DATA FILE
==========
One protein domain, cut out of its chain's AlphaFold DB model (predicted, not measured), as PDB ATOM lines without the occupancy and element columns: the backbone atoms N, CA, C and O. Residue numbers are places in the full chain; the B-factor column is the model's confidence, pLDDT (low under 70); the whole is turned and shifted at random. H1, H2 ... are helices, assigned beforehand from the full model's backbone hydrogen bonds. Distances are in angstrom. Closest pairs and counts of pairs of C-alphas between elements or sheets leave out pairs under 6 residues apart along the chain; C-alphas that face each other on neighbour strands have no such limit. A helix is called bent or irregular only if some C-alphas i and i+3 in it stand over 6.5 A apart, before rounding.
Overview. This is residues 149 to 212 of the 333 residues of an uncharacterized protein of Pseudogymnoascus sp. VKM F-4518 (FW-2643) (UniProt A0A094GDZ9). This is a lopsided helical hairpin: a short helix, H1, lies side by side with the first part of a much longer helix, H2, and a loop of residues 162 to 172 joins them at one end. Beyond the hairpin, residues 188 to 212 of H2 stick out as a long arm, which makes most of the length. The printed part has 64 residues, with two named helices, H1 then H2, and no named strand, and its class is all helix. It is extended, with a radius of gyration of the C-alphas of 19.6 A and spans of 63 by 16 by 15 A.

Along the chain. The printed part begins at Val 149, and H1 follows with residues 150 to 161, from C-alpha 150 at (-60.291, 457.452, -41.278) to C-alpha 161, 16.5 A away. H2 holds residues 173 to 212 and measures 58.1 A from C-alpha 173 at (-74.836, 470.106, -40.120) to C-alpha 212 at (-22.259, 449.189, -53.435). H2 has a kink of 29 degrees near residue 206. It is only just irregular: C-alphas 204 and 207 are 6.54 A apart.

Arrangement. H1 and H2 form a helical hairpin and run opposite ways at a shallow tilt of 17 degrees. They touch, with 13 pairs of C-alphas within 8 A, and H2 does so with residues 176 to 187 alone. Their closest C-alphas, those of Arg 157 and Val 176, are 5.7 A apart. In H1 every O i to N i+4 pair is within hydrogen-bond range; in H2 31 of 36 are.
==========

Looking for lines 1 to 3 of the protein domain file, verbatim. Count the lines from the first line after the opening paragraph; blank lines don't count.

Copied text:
Overview. This is residues 149 to 212 of the 333 residues of an uncharacterized protein of Pseudogymnoascus sp. VKM F-4518 (FW-2643) (UniProt A0A094GDZ9). This is a lopsided helical hairpin: a short helix, H1, lies side by side with the first part of a much longer helix, H2, and a loop of residues 162 to 172 joins them at one end. Beyond the hairpin, residues 188 to 212 of H2 stick out as a long arm, which makes most of the length. The printed part has 64 residues, with two named helices, H1 then H2, and no named strand, and its class is all helix. It is extended, with a radius of gyration of the C-alphas of 19.6 A and spans of 63 by 16 by 15 A.

Along the chain. The printed part begins at Val 149, and H1 follows with residues 150 to 161, from C-alpha 150 at (-60.291, 457.452, -41.278) to C-alpha 161, 16.5 A away. H2 holds residues 173 to 212 and measures 58.1 A from C-alpha 173 at (-74.836, 470.106, -40.120) to C-alpha 212 at (-22.259, 449.189, -53.435). H2 has a kink of 29 degrees near residue 206. It is only just irregular: C-alphas 204 and 207 are 6.54 A apart.

Arrangement. H1 and H2 form a helical hairpin and run opposite ways at a shallow tilt of 17 degrees. They touch, with 13 pairs of C-alphas within 8 A, and H2 does so with residues 176 to 187 alone. Their closest C-alphas, those of Arg 157 and Val 176, are 5.7 A apart. In H1 every O i to N i+4 pair is within hydrogen-bond range; in H2 31 of 36 are.